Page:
Today, all nine members of the Texas Supreme Court are more apt to side with the defense side in a lawsuit than with the plaintiff. Some are extremists, who essentially never rule on behalf of the plaintiff, whatever the facts, irrespective of justice. Even in the poorest jurisdictions, judges supported by plaintiff lawyers must run against others who are supported by corporations and insurance companies.
The result? In medical care, some success has been realized. Malpractice rates have come down in many areas and are rising less sharply in others. Slowly, access to medical care is improving.
Texas is increasingly seen as a great place to do business. Corporations continue to move to our State, and few leave.
This progress comes at a high price.
Poor Texans increasingly can’t find a lawyer. Thousands of plaintiff attorneys have been forced to close up shop. Those who remain may be reluctant to take a case that is not a “slam dunk.” Countless citizens of Texas have been harmed, but they find no justice in the courtrooms of our State.
Justice has been perverted in Texas. The impoverished citizen, riddled with cancer because of toxic chemicals dumped in her back yard, may not even be able to find a lawyer to represent her. A victim of medical malpractice must jump unreasonably high hurdles to prove that he has been harmed, and then for dramatically reduced compensation, with little for his very real pain and suffering. Unlike the United States Supreme Court, the one in Austin can, and does, indefinitely fail to make a ruling. The State Supreme Court’s members have all received tremendous campaign contributions from business leaders and insurance companies. They are called “justices,” but they don’t always enact justice. They can and they do delay the payment of a penalty for years after it has been assessed by a jury, affirmed by a judge and found to be appropriate even by a Republican-led Court of Appeals. Justice delayed, we all know, is justice denied.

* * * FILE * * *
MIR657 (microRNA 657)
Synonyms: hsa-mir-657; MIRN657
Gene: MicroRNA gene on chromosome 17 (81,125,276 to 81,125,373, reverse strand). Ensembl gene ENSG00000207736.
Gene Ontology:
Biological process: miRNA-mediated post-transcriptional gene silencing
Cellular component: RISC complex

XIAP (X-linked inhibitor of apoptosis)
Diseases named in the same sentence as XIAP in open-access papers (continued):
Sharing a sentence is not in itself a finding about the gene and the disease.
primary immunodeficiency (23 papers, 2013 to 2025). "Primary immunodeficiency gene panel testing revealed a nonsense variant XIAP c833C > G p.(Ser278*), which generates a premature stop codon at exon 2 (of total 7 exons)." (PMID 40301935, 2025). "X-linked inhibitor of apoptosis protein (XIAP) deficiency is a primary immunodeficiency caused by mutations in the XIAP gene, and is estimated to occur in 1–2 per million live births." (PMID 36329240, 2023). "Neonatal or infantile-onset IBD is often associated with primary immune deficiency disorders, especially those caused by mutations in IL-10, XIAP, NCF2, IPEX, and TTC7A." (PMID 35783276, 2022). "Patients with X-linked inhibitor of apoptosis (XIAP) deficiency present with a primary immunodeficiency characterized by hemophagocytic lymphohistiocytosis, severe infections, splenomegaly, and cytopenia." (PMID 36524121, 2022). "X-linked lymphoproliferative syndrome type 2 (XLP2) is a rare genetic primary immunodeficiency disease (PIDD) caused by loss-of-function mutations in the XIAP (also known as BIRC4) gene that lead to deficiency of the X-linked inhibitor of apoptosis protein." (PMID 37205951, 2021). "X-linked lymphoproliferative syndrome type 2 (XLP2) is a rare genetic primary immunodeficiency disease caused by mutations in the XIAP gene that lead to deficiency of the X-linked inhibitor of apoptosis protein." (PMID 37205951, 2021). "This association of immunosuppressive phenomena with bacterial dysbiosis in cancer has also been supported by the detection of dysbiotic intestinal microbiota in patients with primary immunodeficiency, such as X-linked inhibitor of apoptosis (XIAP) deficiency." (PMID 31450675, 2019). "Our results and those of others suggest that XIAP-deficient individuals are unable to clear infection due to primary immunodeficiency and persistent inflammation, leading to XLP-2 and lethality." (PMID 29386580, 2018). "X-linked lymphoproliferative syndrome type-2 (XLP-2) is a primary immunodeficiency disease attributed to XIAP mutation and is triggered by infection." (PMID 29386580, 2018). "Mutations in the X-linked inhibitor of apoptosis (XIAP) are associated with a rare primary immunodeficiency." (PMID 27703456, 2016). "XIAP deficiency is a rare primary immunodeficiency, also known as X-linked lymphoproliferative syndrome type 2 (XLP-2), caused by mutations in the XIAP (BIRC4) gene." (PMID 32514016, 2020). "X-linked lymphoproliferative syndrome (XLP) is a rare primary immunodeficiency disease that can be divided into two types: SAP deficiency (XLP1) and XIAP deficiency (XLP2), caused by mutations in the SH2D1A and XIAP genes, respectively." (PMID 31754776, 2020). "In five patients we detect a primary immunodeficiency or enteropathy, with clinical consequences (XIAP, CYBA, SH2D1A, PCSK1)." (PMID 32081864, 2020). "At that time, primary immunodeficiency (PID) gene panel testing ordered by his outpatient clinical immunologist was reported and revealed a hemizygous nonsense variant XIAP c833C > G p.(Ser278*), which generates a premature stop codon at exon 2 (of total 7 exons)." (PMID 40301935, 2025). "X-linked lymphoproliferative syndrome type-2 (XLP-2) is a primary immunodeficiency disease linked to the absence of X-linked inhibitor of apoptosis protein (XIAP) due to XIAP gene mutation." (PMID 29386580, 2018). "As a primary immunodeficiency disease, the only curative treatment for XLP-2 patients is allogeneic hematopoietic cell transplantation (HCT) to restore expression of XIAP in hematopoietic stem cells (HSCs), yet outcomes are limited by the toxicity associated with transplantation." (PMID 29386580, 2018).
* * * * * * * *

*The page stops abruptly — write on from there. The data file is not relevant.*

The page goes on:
We have no reason to believe that anything will change, as long as our judges are elected, as long as most judicial races are essentially fundraising contests between plaintiff lawyers and corporate bosses. If either side wins, justice loses. For that reason, my State Senator, Jeff Wentworth, has long argued that judges must be appointed by a non-partisan commission. No solution is perfect, including Senator Wentworth’s. His crusade, though, is about justice. His colleagues in the capitol should pay heed.
Once upon a time, Texas justice was perverted in deference to the poor. Tort reform fixed that problem. Now, justice is again flouted, this time to benefit the high and the mighty. Justice, only justice, is ours to pursue, neither the cause of the wealthy nor the plea of the poor, only justice. Torah tolerates no less. Neither should we.